Currently, all 17-year-olds who make a mistake, no matter how minor their offense, are considered adults in the Texas criminal justice system. A number of sheriffs, judges, and other officials are encouraging the legislature to change that policy as a way of reducing recidivism, expenses, and assaults on detained 17-year-olds.
In the last few weeks, several new voices have joined the chorus urging the legislature to "Raise the Age” of juvenile jurisdiction. First, the editorial boards for the Austin American-Statesman, Houston Chronicle, San Antonio Express-News called on the legislature to make the change.
Here’s an excerpt from the Houston Chronicle editorial:
In Texas, you have to be 21 to apply for a concealed handgun, 18 to play the lottery and 18 to get a body piercing without a parent's consent. Yet a nearly century-old Texas law treats a 17-year-old who shoplifts an iPhone as an adult criminal. He is held with adults in jail, tried in adult criminal court, sent to adult prison if incarcerated and issued a permanent adult criminal record. In 41 other states, such a youth would enter the juvenile justice system instead…..
The adult system does not offer the education, rehabilitative services or the strict probation rules that the juvenile system uses to hold younger teenagers accountable, reduce the likelihood that they will commit future crimes and help them turn their lives around. Interventions that incorporate substance-abuse treatment into community-based services and that emphasize school continuity may be particularly well suited to reduce recidivism among 17-year-olds, according to some experts.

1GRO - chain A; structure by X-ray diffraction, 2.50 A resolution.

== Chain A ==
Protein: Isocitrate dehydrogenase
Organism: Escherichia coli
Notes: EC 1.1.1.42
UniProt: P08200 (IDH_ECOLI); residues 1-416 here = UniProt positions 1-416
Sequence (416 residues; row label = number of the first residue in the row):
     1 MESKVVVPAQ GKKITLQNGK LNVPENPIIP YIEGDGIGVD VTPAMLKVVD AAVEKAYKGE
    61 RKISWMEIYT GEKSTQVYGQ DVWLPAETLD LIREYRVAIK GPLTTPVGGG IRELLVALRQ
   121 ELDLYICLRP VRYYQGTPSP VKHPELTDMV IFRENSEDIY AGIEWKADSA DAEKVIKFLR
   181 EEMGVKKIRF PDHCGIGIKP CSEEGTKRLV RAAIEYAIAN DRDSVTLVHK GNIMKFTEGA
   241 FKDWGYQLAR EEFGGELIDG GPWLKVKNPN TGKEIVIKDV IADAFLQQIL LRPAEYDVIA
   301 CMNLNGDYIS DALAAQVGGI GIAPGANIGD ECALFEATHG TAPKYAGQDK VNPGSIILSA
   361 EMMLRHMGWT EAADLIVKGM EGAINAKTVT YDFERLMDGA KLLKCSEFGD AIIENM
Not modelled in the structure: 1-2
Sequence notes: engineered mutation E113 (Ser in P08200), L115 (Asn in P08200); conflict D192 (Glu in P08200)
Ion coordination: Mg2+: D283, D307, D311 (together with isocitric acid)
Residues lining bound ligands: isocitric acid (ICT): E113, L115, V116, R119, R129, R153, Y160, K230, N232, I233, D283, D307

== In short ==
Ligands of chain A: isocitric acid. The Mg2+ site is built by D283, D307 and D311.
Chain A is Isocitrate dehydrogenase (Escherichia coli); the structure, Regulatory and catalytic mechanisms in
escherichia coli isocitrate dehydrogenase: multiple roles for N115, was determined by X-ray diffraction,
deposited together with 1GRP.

Most of the crimes committed by 17-year-olds are nonviolent misdemeanors.
Everyone knows that prison is often a school for crime, where hardened criminals mold young people by their example.
Then, in its new interim report, the Texas House Criminal Jurisprudence Committee from the 83rd Legislature also recommended making the juvenile system the default for 17-year-old offenders while maintaining the option to certify them as adults when deemed necessary.
The recommendation has the backing of Committee members Abel Herrero (Chair), Jeff Leach, Matt Schaefer, Lon Burnam, Terry Canales, Bryan Hughes, Joe Moody, and Steve Toth.
Here is a sample of the Committee’s findings:
- "Like teenagers in the juvenile system, 17-year-olds are typically arrested for non-violent, relatively minor offenses.”
- "The data show that 17-year-old offenders are similar to their 16-year old counterparts in terms of their needs, most of which go substantially unmet in the adult system.”
- "Youth under 18 held in adult jails are also 36 times more likely to commit suicide than youth held in juvenile detention.”
- "Youth under age 18 represent an operational and financial burden particularly for county jails in Texas.”
- "Recent research from the Centers for Disease Control examining recidivism rates at a national level for various levels of violent and nonviolent crime found a median 34% increase in felony rearrests for youth who were transferred to the adult system.”
- "As participants in the adult system, 17-year-olds are afforded no confidentiality during prosecution and typically cannot have their court records sealed. This exposure and resulting criminal record can disadvantage him or her for the rest of their lives, since they must disclose their criminal histories on every job application or college application.”
These editorials and the House report provide further confirmation that it’s time for the Legislature to raise the age.
More information on the issue, and the two-day meeting we convened with stakeholders to discuss how to properly design and implement the policy change, is available in our recent report on the issue.